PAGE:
The Red Notebook
By Paul Auster
- The Red Notebook
Author: Paul Auster
- Published: 1992
- Pages: 192
- Format reviewed: Paperback
- Review date: 02/08/2001
- Language: English
- Age Range: N/A
The Red Notebook is a novel by the American author Paul Auster.
Paul Auster is one of those annoying people that not only have interesting things happening to them seemingly all the time, but also have a talent that enables them to describe these events, in such a way that other people actually want to read about it.
The Red Notebook is divided into three parts and a bit:
The first third is confusingly, but fittingly called "The Red Notebook" and contains thirteen small anecdotes about more or less interesting things that have happened to Auster during his life. I found them quite refreshing and interesting.
The second third is prefaces from three books that Auster has translated - I think, the prefaces don't have any forwords, so I can't be sure. I found this part quite uninteresting, and didn't manage to read all of the longest one, which is on "Twentieth-Century French Poetry", a subject that holds no interest to me. The essay on "Mallarmé's Son" is a bit more interesting, even if you (like me) got no idea as to who or what "Mallarmé" is. The last preface, called "On The High Wire", is about a French High Wire artist by the name of Philippe Petit. I normally love prefaces, but I never imagined that they could be this uninteresting. My point is that prefaces should stay stuck in front of the stories they where supposed to preface. French poetry would probably interest somebody who has picked up a book on this subject, but it doesn't work when the subject is "Paul Auster".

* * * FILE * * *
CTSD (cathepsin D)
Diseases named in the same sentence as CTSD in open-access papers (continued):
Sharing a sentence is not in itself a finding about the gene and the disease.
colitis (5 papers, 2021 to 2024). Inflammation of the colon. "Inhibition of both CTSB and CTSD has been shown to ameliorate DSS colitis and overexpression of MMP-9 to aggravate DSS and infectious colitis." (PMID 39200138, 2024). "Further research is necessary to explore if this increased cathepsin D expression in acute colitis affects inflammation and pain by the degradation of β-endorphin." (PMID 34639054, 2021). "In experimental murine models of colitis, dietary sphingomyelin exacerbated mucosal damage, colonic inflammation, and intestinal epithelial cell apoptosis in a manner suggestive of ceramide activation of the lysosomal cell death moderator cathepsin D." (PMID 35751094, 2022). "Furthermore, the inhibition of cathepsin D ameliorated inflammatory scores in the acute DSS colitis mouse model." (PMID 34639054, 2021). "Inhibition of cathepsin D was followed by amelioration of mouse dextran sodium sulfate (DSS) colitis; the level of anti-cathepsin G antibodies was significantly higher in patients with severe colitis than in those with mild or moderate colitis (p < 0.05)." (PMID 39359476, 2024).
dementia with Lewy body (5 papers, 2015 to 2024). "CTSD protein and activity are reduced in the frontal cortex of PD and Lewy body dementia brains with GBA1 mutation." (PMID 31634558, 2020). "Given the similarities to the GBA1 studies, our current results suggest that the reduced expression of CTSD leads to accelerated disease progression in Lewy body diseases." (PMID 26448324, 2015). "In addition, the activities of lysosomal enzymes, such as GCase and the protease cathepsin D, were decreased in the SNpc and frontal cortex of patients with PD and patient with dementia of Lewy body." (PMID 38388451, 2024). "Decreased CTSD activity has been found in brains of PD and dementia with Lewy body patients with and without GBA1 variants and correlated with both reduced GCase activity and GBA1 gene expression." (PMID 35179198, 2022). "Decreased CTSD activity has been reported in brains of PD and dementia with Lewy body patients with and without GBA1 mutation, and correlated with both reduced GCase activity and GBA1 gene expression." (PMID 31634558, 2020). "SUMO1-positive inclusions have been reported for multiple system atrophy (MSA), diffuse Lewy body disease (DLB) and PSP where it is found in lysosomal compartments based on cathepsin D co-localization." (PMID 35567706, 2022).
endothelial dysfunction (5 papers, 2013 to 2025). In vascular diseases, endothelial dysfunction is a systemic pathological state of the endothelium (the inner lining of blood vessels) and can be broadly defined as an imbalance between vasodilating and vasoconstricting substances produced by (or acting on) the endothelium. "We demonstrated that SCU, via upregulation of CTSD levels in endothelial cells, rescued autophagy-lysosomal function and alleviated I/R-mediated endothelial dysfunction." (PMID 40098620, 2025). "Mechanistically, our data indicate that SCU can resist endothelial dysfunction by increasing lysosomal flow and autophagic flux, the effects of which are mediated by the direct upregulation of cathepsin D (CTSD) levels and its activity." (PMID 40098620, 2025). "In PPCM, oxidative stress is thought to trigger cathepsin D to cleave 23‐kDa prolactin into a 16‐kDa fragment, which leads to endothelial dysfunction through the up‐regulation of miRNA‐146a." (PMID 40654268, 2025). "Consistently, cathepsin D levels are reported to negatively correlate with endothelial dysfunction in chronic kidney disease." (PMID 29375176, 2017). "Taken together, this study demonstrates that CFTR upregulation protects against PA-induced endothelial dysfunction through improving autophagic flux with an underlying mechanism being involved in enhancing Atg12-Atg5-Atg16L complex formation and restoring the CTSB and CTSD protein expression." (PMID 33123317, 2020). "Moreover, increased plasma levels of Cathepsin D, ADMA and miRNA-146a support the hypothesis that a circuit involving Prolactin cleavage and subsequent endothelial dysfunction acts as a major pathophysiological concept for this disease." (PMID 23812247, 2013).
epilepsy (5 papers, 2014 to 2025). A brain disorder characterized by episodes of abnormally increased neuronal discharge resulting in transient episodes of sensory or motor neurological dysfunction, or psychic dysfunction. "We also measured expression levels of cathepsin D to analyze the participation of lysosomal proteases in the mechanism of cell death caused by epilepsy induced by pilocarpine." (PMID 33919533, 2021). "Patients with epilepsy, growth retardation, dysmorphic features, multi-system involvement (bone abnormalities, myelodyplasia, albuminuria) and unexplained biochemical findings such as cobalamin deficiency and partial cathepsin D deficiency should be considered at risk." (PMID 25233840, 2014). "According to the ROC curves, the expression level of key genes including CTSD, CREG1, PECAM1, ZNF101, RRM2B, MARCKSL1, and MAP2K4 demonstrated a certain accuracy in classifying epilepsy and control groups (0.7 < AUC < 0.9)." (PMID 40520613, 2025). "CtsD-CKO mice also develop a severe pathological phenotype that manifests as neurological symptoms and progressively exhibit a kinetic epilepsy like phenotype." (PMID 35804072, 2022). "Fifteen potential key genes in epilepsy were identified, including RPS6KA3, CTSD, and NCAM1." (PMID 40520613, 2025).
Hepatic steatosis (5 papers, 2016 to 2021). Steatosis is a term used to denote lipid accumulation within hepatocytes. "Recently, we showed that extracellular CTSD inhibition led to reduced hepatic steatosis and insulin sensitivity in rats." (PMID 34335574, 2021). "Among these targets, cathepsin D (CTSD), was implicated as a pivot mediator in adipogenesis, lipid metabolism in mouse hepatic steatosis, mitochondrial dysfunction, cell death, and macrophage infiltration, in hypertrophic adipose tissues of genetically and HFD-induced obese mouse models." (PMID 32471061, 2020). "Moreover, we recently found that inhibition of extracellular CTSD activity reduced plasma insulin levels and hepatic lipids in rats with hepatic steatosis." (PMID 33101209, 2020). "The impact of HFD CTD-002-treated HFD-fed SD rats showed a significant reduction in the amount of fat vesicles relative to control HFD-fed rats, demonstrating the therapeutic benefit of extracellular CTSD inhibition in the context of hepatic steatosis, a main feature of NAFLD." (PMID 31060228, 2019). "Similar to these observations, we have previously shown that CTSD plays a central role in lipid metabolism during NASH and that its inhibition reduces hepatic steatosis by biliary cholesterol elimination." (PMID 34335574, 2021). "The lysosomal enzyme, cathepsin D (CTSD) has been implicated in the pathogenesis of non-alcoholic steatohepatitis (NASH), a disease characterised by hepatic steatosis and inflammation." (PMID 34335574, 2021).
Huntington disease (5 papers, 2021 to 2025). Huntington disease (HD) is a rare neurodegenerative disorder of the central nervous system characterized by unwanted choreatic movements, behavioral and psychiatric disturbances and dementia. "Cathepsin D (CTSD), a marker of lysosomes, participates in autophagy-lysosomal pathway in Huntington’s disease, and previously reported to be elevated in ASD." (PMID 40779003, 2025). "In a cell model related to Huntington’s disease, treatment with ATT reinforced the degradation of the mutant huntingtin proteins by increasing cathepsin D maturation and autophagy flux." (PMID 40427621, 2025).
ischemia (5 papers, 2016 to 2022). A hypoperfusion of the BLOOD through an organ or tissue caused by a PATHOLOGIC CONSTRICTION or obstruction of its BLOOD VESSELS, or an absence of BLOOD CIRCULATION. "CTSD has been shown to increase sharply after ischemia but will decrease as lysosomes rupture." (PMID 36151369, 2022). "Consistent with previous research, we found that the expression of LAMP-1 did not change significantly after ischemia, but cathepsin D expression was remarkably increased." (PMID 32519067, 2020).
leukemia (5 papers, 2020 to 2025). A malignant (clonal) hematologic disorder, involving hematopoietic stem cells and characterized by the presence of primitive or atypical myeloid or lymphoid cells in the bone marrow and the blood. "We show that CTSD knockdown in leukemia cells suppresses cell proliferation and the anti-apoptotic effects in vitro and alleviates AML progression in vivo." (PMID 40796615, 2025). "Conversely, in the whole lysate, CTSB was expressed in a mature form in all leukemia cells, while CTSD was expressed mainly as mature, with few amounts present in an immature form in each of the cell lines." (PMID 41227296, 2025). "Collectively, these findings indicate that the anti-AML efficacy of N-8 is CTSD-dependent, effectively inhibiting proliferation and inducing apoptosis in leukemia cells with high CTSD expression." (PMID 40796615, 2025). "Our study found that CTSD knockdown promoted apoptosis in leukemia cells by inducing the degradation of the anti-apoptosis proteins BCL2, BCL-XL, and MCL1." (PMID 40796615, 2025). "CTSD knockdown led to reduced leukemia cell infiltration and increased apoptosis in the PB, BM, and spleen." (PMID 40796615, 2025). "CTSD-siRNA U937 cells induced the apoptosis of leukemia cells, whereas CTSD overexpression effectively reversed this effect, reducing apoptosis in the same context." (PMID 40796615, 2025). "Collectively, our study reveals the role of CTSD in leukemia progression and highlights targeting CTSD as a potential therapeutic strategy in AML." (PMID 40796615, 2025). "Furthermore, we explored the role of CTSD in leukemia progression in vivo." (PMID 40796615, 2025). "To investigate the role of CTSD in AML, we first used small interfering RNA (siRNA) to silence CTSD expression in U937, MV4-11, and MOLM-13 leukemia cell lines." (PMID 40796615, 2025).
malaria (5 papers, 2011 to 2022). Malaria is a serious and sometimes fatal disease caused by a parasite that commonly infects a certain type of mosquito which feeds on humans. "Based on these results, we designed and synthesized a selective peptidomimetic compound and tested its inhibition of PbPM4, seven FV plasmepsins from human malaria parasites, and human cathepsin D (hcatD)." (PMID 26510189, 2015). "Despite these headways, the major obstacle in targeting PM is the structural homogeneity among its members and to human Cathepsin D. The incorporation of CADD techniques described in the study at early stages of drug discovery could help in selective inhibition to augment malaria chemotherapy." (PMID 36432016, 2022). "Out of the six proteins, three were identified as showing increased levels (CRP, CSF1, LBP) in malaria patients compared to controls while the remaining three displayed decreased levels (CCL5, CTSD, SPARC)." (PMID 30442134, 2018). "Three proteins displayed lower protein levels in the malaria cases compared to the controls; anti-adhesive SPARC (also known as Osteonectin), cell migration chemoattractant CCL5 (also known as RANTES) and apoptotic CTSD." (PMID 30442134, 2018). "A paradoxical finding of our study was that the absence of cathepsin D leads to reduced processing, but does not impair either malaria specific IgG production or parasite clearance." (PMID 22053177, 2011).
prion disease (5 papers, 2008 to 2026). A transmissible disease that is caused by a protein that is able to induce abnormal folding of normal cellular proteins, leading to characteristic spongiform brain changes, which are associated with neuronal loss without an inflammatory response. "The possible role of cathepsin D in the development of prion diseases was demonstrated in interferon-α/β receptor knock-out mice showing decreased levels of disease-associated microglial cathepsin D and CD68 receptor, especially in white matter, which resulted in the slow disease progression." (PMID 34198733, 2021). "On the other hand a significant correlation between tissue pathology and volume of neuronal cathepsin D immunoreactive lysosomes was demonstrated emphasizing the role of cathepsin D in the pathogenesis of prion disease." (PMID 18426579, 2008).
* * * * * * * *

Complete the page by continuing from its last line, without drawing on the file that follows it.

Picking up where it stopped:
The last third is three different interviews with Auster. There's a bit of overlapping between the three interviews, but it's not much. This is the real meat of the book, if you are interested in Auster. The last one is from 1990, so if you want something more recent you'll have to look elsewhere.
The last two and half page is "A Prayer for Salman Rushdie".
This book is truly a mixed blessing. Few people will love all of it, but I think that even non-Auster fans will find things to love in this book. It may even be a useful introduction to the literature of Auster, thanks to the interviews.
(This book isn't published on it's own in the US, but it seems to be included in "The Art of Hunger", but that may be just the first third).
Written on 2nd August 2001 by TC .